A few options exist for the solution of the present situation without putting the country into turmoil and dragging it down into chaos, unless that is the real intention of those affected by the Supreme Court ruling.

Option one calls for the president to remain in place while the NRO beneficiaries resign with immediate effect and face the due process of law. There is really no threat to Yusuf Raza Gilani's government. Without the functionaries affected by the NRO, governance will probably function better.

Option Two would not have the president resigning. But if the prime minister defied the Supreme Court ruling, democracy must be sustained by keeping the coalition government going. Nobody wants Gilani to step down, but then he has to act sensibly in the circumstances. Support for Zardari as president is possible by his following a sane policy that eschews confrontation with the judiciary. A viable modus operandi would be to replace Gilani with another PPP leader, someone with international stature like Aitzaz Ahsan, who is acceptable to the PPP rank and file as well as the opposition parties. Aitzaz Ahsan's mandate will be not only to protect the president but to make an all-parties government (maybe even including technocrats) to deal with the prevailing crisis of governance.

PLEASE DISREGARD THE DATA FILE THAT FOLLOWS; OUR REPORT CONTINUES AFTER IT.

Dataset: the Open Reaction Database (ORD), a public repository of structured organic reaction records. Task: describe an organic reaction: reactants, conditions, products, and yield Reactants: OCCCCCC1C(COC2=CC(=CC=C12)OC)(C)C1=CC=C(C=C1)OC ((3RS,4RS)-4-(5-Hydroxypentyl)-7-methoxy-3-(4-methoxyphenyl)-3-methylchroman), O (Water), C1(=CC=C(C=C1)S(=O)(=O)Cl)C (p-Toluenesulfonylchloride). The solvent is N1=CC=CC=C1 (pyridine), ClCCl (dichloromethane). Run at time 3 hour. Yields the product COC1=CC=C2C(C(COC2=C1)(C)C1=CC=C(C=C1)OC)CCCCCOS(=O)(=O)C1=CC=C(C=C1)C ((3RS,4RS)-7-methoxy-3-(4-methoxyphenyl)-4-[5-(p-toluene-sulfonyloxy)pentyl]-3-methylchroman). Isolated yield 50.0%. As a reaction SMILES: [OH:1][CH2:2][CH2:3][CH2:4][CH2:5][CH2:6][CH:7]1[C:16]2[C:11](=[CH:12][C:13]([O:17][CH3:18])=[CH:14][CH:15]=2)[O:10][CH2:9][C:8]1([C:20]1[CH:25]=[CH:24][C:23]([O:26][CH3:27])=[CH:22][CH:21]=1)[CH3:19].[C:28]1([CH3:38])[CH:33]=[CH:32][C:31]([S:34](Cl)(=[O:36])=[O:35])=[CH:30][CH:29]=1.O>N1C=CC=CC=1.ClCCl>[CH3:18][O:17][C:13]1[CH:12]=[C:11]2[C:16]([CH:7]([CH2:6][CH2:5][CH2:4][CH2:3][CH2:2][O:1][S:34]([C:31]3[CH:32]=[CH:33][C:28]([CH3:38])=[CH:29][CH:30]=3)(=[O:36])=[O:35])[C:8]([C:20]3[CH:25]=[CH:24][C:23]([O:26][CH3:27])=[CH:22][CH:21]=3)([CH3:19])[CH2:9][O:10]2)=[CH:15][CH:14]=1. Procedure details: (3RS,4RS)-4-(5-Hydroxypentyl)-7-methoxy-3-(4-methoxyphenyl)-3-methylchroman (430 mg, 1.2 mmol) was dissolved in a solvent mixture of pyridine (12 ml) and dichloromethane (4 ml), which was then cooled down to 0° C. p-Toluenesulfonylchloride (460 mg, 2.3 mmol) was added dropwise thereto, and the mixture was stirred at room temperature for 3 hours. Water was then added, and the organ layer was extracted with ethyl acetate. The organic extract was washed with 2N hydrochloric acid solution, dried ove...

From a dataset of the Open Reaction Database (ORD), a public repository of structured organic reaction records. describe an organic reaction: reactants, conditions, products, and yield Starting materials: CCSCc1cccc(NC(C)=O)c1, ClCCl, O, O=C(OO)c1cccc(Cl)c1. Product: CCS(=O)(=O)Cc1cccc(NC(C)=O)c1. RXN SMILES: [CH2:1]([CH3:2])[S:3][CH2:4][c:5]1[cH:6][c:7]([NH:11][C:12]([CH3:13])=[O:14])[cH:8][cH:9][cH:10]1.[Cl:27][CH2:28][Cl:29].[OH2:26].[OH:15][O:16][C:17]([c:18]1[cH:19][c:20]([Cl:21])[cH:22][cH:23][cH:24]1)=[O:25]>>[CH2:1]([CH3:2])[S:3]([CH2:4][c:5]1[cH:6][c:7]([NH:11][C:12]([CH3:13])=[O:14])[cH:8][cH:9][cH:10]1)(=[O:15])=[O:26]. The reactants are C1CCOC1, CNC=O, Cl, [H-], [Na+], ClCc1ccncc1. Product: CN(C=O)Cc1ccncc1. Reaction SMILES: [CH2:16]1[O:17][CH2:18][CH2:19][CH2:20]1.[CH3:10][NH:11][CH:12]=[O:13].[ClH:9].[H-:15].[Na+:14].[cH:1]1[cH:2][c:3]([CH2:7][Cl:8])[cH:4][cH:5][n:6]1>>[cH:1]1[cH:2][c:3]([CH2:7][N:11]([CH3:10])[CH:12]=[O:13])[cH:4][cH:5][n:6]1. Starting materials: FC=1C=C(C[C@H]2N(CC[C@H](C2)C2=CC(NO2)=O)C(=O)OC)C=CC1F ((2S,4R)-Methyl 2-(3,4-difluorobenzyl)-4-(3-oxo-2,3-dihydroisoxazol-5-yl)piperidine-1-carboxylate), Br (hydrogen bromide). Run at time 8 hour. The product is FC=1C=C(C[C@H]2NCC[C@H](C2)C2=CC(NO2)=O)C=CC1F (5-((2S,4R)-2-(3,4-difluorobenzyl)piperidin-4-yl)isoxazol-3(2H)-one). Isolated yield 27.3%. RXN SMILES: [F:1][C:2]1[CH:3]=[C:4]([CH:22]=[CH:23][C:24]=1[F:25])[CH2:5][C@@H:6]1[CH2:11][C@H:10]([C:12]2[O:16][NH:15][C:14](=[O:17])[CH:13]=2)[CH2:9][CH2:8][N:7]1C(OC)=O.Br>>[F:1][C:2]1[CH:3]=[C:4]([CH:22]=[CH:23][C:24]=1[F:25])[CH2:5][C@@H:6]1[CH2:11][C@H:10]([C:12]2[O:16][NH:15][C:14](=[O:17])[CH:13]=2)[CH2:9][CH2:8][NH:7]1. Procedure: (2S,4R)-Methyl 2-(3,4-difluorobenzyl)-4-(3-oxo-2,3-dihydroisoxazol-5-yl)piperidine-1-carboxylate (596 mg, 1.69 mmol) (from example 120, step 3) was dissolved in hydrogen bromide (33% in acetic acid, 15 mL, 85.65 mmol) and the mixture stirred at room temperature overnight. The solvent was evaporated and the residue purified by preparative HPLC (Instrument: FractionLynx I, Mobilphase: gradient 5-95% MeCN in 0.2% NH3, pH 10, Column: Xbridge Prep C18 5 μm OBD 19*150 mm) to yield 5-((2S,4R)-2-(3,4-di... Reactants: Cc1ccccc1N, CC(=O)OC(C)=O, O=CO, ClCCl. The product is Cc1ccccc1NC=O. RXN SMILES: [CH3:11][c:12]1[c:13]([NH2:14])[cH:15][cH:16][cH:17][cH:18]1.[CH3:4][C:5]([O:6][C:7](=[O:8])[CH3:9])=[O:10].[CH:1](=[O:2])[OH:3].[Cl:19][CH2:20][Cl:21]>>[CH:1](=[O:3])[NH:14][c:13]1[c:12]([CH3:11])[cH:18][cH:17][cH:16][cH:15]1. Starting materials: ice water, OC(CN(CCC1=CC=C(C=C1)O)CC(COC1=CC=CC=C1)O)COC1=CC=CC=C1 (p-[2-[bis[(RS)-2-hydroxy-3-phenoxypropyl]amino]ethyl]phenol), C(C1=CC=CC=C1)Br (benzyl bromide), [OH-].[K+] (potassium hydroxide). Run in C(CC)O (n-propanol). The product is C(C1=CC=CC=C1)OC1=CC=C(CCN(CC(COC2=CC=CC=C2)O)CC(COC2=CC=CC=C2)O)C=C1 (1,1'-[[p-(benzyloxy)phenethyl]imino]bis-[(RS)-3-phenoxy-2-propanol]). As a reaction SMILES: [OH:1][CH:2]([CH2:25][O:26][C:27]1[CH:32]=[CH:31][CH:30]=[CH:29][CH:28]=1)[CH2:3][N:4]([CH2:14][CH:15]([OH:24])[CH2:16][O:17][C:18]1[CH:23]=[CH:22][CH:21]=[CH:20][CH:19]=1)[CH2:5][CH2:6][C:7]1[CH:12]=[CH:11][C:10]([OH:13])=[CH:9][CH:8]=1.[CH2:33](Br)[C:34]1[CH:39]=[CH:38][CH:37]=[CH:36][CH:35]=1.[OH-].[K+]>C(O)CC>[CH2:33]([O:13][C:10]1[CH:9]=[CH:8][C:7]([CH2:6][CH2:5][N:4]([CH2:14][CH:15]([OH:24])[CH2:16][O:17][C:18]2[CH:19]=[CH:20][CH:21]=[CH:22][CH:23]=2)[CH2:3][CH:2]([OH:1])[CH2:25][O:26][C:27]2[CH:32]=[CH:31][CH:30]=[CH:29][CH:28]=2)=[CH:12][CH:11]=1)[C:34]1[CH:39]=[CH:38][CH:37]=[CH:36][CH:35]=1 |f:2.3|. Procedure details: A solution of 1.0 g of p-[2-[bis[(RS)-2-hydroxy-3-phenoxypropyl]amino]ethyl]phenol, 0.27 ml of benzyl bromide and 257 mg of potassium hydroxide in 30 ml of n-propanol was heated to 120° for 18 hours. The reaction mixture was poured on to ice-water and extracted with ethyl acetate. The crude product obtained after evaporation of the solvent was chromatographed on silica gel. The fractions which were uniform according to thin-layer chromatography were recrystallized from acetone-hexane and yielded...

The president may have to go on a "leave of absence" in Option Three, with the head of the Senate taking over as acting president. The Gilani government, minus the convicted and/or the accused, can keep functioning, provided Gilani chooses the route of political sanity. If he chooses defiance, the "Aitzaz Ahsan" variable again comes into play.

Option Four is for the president to resign and the chairman of the Senate, who, unfortunately, will himself be under legal pressure because of his role in the Swiss cases, takes over as acting president, and a non-party, non-controversial person from one of the smaller provinces, someone who is acceptable to and is respected by all the political parties, the judiciary and the military is elected. Someone of the stature of elder statesman Air Marshal Asghar Khan and Lt Gen Ali Kuli Khan Khattak will do just fine. If, however, a party person is preferable, Makhdoom Amin Fahim is a viable proposition from the PPP.